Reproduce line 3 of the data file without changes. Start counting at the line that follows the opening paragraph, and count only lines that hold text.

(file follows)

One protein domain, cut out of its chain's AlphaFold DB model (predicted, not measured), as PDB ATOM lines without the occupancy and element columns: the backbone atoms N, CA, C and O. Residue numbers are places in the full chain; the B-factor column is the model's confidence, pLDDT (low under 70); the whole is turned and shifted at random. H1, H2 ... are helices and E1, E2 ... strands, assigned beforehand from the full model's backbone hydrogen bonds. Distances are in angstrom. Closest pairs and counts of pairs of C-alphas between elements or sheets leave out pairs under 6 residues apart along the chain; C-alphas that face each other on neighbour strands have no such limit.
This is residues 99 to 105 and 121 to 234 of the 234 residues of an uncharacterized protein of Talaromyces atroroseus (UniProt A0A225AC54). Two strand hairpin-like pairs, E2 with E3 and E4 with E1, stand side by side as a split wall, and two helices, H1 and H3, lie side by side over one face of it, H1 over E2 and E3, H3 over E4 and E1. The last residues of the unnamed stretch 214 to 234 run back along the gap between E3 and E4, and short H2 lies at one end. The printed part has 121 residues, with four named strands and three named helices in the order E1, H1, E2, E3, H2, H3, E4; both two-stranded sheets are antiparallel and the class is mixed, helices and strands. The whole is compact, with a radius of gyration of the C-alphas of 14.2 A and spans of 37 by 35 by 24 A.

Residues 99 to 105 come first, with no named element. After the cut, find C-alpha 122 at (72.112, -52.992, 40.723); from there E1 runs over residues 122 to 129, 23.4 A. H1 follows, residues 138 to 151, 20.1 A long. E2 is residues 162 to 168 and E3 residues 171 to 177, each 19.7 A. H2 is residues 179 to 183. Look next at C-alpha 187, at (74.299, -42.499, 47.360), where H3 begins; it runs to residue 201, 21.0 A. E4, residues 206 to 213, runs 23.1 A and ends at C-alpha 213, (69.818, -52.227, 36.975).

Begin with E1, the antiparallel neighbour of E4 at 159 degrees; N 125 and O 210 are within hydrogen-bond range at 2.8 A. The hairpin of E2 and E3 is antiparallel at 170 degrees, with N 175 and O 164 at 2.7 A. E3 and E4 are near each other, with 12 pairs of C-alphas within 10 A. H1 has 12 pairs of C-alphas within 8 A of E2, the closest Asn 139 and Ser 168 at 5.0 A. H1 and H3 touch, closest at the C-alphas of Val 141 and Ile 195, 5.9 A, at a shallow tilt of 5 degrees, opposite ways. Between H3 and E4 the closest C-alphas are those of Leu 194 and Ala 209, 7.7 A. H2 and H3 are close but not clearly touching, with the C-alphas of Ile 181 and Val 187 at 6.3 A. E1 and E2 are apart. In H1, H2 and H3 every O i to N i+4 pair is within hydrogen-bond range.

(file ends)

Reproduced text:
Begin with E1, the antiparallel neighbour of E4 at 159 degrees; N 125 and O 210 are within hydrogen-bond range at 2.8 A. The hairpin of E2 and E3 is antiparallel at 170 degrees, with N 175 and O 164 at 2.7 A. E3 and E4 are near each other, with 12 pairs of C-alphas within 10 A. H1 has 12 pairs of C-alphas within 8 A of E2, the closest Asn 139 and Ser 168 at 5.0 A. H1 and H3 touch, closest at the C-alphas of Val 141 and Ile 195, 5.9 A, at a shallow tilt of 5 degrees, opposite ways. Between H3 and E4 the closest C-alphas are those of Leu 194 and Ala 209, 7.7 A. H2 and H3 are close but not clearly touching, with the C-alphas of Ile 181 and Val 187 at 6.3 A. E1 and E2 are apart. In H1, H2 and H3 every O i to N i+4 pair is within hydrogen-bond range.